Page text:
'?start=' + options.start +
                    '&end=' + options.end;
    
                return http.get(url)
                    .then(function (resp) {
                        return resp.data;
                    });
            }
        };
    
        openmct.telemetry.addProvider(provider);
    }
}

The telemetry adapter above defines two functions. The first of these, supportsRequest, is necessary to indicate that this telemetry adapter supports requesting telemetry from a telemetry store. The request function will retrieve telemetry data and return it to the Open MCT application for display.

Our request function also accepts some options. Here we support the specification of a start and end date.

With our adapter defined, we need to update index.html to include it.

index.html

<!DOCTYPE html>
<html>
<head>
    <title>Open MCT Tutorials</title>
    <script src="node_modules/openmct/dist/openmct.js"></script>
    <script src="lib/http.js"></script>
    <script src="dictionary-plugin.js"></script>
    <script src="historical-telemetry-plugin.js"></script>
</head>
<body>
    <script>
        openmct.setAssetPath('node_modules/openmct/dist');
        openmct.install(openmct.plugins.LocalStorage());
        openmct.install(openmct.plugins.MyItems());
        openmct.install(openmct.plugins.UTCTimeSystem());
        openmct.time.clock('local', {start: -15 * 60 * 1000, end: 0});
        openmct.time.timeSystem('utc');
        openmct.install(openmct.plugins.Espresso());

        openmct.install(DictionaryPlugin());
        openmct.install(HistoricalTelemetryPlugin());

        openmct.start();
    </script>
</body>
</html>

At this point If we refresh the page we should now see some telemetry for our telemetry points. For example, navigating to the "Generator Temperature" telemetry point should show us a plot of the telemetry generated since the server started running.

Part D - Subscribing to New Telemetry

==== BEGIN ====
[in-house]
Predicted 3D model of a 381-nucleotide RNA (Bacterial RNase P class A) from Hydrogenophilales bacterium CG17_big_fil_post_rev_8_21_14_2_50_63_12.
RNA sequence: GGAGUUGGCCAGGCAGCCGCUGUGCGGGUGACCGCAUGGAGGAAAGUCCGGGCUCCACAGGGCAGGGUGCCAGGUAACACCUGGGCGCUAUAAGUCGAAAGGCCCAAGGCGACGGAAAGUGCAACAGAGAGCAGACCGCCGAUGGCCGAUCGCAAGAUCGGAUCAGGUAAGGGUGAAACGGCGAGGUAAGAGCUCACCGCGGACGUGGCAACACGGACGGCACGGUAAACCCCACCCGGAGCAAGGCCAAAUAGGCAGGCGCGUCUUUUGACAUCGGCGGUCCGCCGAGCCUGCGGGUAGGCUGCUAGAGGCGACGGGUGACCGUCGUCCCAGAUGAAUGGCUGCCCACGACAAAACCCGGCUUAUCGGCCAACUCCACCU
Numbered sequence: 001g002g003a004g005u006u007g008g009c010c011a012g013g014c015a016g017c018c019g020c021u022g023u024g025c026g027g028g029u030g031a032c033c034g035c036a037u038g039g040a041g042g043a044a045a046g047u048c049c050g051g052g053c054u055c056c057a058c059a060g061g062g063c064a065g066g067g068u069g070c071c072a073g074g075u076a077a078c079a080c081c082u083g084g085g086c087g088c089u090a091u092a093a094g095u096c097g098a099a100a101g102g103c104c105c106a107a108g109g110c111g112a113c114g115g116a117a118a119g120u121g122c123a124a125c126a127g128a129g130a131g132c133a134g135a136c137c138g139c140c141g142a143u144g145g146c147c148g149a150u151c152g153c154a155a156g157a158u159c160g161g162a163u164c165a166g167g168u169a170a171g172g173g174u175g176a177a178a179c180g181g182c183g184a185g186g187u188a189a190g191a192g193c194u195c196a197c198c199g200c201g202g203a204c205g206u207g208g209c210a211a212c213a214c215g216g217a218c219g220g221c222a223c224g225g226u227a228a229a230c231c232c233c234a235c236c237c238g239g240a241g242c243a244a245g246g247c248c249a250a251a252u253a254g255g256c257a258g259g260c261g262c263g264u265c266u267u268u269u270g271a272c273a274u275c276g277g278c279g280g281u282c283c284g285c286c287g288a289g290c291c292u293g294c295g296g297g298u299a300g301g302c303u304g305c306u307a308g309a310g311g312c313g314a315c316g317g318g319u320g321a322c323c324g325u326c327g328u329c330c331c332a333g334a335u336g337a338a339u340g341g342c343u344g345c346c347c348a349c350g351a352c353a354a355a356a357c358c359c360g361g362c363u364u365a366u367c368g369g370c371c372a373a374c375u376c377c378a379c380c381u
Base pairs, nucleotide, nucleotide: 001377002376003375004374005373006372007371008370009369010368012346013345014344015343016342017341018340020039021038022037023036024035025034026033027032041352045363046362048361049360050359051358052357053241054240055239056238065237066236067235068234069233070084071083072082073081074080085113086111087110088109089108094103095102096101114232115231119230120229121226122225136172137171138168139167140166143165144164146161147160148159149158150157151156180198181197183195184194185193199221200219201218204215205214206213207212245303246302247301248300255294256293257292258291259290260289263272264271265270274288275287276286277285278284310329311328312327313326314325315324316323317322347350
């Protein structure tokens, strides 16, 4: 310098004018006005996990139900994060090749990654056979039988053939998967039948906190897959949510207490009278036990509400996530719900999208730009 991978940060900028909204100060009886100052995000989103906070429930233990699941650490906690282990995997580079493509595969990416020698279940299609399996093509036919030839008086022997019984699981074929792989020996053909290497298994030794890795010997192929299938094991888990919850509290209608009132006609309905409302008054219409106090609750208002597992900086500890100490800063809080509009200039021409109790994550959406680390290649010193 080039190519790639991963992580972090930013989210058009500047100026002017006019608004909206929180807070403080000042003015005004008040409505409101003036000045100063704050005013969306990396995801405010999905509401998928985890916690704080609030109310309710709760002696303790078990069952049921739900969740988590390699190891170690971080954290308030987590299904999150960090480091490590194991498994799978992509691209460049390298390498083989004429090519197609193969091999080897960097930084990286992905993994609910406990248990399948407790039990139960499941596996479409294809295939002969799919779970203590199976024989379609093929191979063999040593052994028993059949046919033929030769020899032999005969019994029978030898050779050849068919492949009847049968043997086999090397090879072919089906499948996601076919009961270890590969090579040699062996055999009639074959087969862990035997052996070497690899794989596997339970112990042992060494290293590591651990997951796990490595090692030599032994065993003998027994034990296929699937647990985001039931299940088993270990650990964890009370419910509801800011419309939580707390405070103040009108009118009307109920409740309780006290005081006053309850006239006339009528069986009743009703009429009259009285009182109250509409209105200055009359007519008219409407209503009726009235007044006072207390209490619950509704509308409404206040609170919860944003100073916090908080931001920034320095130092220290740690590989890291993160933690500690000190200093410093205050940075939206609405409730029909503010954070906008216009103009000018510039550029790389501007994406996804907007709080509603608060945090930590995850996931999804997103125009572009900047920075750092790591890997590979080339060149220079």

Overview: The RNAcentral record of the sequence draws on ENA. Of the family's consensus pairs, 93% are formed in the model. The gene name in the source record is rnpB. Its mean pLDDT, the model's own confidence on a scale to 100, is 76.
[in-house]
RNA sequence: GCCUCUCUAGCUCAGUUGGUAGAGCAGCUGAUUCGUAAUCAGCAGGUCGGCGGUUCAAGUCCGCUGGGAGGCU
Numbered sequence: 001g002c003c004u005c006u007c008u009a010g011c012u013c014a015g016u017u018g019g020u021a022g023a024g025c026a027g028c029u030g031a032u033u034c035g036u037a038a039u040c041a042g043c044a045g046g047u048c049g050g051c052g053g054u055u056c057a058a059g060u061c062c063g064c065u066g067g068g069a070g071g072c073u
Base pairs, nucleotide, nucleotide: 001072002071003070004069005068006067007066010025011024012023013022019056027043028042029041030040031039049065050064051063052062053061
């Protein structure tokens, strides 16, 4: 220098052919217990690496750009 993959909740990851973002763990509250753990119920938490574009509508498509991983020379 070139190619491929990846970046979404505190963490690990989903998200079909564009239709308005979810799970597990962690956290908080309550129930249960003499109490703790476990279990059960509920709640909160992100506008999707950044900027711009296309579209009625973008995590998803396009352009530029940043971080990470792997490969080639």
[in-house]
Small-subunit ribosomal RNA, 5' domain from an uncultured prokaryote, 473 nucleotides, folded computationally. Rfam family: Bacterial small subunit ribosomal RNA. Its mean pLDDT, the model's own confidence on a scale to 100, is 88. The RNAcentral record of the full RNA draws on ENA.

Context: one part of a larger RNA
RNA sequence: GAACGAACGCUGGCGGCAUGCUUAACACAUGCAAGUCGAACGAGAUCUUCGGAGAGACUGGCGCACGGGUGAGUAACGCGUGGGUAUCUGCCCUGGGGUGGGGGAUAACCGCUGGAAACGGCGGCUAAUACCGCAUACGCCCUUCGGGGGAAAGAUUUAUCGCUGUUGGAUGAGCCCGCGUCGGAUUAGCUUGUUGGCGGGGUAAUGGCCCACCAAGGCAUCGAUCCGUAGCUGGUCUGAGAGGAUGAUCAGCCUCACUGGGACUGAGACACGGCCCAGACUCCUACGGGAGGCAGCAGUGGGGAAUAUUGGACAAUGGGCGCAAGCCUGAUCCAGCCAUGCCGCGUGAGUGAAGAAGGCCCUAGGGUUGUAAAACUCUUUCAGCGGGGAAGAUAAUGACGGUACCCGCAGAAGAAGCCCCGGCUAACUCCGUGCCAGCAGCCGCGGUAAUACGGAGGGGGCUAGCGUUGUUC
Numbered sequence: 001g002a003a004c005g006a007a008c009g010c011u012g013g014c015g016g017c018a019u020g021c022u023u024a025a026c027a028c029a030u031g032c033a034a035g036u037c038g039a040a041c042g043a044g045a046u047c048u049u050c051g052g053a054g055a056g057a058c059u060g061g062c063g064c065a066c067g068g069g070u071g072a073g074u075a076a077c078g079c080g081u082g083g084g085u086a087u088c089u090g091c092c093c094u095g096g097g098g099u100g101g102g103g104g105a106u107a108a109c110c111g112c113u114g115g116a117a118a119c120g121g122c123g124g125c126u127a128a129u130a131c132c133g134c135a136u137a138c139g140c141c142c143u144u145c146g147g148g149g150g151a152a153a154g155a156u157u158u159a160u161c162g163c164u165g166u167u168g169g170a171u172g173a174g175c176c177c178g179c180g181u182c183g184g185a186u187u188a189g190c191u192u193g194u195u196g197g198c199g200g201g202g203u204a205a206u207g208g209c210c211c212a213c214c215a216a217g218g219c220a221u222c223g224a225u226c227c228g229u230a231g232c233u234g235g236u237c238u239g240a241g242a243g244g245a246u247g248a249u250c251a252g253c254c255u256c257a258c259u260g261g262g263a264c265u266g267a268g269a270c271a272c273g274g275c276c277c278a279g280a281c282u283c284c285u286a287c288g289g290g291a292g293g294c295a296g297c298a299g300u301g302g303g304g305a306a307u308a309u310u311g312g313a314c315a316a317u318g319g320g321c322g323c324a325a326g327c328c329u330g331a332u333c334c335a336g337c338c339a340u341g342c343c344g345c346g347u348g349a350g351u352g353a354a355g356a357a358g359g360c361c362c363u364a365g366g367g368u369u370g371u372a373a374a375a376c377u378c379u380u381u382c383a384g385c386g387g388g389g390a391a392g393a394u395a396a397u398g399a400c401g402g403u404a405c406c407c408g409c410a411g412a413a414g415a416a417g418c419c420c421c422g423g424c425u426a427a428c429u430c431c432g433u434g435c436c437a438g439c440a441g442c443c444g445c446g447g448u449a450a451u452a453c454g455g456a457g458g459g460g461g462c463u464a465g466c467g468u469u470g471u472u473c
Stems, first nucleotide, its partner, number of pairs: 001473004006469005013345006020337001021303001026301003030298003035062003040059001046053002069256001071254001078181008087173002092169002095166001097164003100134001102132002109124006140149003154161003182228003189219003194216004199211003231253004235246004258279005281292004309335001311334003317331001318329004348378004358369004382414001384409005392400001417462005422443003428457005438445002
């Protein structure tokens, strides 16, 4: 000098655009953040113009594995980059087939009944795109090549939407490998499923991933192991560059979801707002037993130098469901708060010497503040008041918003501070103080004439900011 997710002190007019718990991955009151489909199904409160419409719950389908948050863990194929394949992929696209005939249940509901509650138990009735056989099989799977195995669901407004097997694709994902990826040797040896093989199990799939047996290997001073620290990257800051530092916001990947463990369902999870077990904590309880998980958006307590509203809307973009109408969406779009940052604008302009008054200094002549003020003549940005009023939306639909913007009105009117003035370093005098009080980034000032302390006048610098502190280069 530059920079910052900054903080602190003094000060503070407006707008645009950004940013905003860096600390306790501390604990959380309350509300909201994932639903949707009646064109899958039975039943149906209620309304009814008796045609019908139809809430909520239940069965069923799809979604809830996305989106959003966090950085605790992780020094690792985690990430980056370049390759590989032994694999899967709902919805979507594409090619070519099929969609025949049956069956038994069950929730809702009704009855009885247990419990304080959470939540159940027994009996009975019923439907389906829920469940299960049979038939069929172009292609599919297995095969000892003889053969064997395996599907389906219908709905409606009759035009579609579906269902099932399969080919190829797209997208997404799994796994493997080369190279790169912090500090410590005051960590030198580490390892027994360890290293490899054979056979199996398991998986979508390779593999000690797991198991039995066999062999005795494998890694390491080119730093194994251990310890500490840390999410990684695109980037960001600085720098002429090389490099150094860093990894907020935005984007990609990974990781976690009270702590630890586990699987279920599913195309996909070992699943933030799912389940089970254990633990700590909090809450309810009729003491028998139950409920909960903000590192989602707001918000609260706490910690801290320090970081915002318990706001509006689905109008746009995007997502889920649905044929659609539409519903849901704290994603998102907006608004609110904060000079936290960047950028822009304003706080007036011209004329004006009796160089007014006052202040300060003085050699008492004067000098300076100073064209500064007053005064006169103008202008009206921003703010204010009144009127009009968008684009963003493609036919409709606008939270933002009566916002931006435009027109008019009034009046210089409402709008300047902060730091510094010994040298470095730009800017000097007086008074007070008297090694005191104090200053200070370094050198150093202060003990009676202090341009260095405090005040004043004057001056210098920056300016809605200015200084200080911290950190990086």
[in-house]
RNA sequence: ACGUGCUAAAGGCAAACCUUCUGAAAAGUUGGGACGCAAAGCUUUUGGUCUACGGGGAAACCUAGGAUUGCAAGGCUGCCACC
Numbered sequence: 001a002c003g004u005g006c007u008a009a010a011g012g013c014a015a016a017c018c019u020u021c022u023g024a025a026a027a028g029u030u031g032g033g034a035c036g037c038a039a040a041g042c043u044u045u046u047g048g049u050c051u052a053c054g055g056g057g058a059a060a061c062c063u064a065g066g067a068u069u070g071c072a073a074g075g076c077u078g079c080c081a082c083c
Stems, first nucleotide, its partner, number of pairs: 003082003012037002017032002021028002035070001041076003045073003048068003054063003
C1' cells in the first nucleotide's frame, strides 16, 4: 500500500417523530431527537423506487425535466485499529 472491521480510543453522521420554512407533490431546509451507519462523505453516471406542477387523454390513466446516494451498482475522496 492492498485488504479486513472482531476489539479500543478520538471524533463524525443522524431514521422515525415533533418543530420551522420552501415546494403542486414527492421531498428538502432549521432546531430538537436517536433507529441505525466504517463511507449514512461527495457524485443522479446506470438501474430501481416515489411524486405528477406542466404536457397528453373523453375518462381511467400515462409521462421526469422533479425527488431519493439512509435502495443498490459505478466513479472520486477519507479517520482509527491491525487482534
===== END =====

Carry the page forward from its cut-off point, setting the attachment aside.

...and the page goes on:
Shortcut: git checkout -f part-d

We are now going to define a telemetry adapter that allows Open MCT to subscribe to our tutorial server for new telemetry as it becomes available. The process of defining a telemetry adapter for subscribing to real-time telemetry is similar to our previously defined historical telemetry adapter, except that we define a supportsSubscribe function to indicate that this adapter provides telemetry subscriptions, and a subscribe function for subscribing to updates. This adapter uses a simple messaging system for subscribing to telemetry updates over a websocket.

Let's define our new plugin in a file named realtime-telemetry-plugin.js.

realtime-telemetry-plugin.js

/**
 * Basic Realtime telemetry plugin using websockets.
 */
function RealtimeTelemetryPlugin() {
    return function (openmct) {
        var socket = new WebSocket(location.origin.replace(/^http/, 'ws') + '/realtime/');
        var listener = {};
    
        socket.onmessage = function (event) {
            point = JSON.parse(event.data);
            if (listener[point.id]) {
                listener[point.id](point);
            }
        };
        
        var provider = {
            supportsSubscribe: function (domainObject) {
                return domainObject.type === 'example.telemetry';
            },
            subscribe: function (domainObject, callback) {
                listener[domainObject.identifier.key] = callback;
                socket.send('subscribe ' + domainObject.identifier.key);
                return function unsubscribe() {
                    delete listener[domainObject.identifier.key];
                    socket.send('unsubscribe ' + domainObject.identifier.key);
                };
            }
        };
        
        openmct.telemetry.addProvider(provider);
    }
}

The subscribe function accepts as arguments the Domain Object for which we are interested in telemetry, and a callback function. The callback function will be invoked with telemetry data as they become available.

With our realtime telemetry plugin defined, let's include it from index.html.

index.html

<!DOCTYPE html>
<html>
<head>
    <title>Open MCT Tutorials</title>
    <script src="node_modules/openmct/dist/openmct.js"></script>
    <script src="lib/http.js"></script>
    <script src="dictionary-plugin.js"></script>
    <script src="historical-telemetry-plugin.js"></script>
    <script src="realtime-telemetry-plugin.js"></script>
</head>
<body>
    <script>
        openmct.setAssetPath('node_modules/openmct/dist');
        openmct.install(openmct.plugins.LocalStorage());
        openmct.install(openmct.plugins.MyItems());
        openmct.install(openmct.plugins.UTCTimeSystem());
        openmct.time.clock('local', {start: -15 * 60 * 1000, end: 0});
        openmct.time.timeSystem('utc');
        openmct.install(openmct.plugins.Espresso());

        openmct.install(DictionaryPlugin());
        openmct.install(HistoricalTelemetryPlugin());
        openmct.install(RealtimeTelemetryPlugin());

        openmct.start();
    </script>
</body>
</html>

If we refresh the page and navigate to one of our telemetry points we should now see telemetry flowing. For example, navigating to the "Generator Temperature" telemetry point should show us a plot of telemetry data that is now updated regularly.